Warfarin (Coumadin (R)) has been a long-standing target of research because it is both difficult to determine the correct dose and has serious adverse effects. Currently, algorithms using polymorphisms in the CYP2C9 and VKORC1 genes have been developed to predict the correct maintenance dose of warfarin in Caucasians and Asians. However these algorithms, which include known non-genetic variables such as age, weight and concomitant medications, are much less predictive in African Americans. Discovery of which SNPs affect dose in African Americans and the mechanism underlying their effect remain a gap in the current knowledge. We hypothesize that these studies will identify clinically relevant SNPs that affect warfarin dose in African Americans.
The aims of this proposal are to provide validated evidence for novel genetic variation that affects warfarin dose in African Americans, to investigate the effect these SNPs have on the gene regulation, and to show the effect of these SNPs on both the pharmacokinetics of warfarin and its drug target Vitamin K epoxide reductase (VKOR). In pursuit of these goals, we have determined and genotyped the relevant haplotype tagging SNPs (htSNPs) in CYP2C9 and VKORC1 in African Americans, using comparative genomics and putative transcriptional binding sites prediction. By looking at htSNPs we can genotype just one SNP in the haplotype and capture the variation in linkage disequilibrium (LD) with that SNP. Tests for association in the discovery cohort have revealed interesting novel variation in both genes. However, validation of these findings is needed. To further evaluate regulation, we used a genome-wide bioinformatics tool (SCAN) to identify expression Quantitative Trait Loci (eQTLs), a method that has never been used to identify novel SNPs associated with warfarin dosing. To this end, we plan on genotyping the most highly associated SNPs in two independent African American anticoagulation cohorts. Those that replicate will then be assayed for function in a series of in vitro assays. We will then investigate the direct clinical effect of these SNPs on drug metabolism and the target protein by conducting a pharmacokinetic study evaluating the effect of CYP2C9 SNPs on S- to R-warfarin plasma concentration ratio and a pharmacodynamic study evaluating the effect of VKORC1 SNPs on a surrogate marker of VKOR protein function, Prothrombin induced by vitamin K absence or antagonism II (PIVKA-II). This proposed research is both timely and necessary to fill gaps in the current knowledge and to affect real translation of pharmacogenetics into clinical practice.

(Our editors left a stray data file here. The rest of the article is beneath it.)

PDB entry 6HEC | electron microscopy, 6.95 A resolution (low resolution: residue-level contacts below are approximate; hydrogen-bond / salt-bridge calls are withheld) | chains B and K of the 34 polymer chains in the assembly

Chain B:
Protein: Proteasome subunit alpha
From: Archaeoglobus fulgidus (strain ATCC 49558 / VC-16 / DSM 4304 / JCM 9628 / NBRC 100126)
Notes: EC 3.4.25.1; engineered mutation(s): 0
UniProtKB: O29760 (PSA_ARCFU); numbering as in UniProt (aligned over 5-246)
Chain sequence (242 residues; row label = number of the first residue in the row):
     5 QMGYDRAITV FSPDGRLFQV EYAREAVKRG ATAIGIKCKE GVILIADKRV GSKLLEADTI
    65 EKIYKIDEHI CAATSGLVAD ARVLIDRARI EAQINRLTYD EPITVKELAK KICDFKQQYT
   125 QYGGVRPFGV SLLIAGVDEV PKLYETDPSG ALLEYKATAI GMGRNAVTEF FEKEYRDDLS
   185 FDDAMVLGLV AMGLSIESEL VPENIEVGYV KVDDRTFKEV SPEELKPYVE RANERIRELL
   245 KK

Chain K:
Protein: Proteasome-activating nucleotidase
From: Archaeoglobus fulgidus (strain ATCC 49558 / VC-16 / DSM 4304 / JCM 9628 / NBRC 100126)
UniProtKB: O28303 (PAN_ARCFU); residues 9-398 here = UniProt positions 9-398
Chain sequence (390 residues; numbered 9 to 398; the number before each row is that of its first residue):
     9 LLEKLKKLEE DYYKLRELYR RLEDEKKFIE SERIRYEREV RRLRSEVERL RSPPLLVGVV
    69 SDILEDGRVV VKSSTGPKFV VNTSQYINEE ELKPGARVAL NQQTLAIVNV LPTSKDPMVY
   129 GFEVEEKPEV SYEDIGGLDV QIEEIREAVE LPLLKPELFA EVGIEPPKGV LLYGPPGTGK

The proposed studies will help identify genetic mutations that affect warfarin dose in African Americans, an under-studied population. The discovery of these novel mutations may lead to better dosing of this medication and less side-effects. These studies may also uncover new ways in which genes important to warfarin dosing may be regulated (i.e., produce more or less protein).
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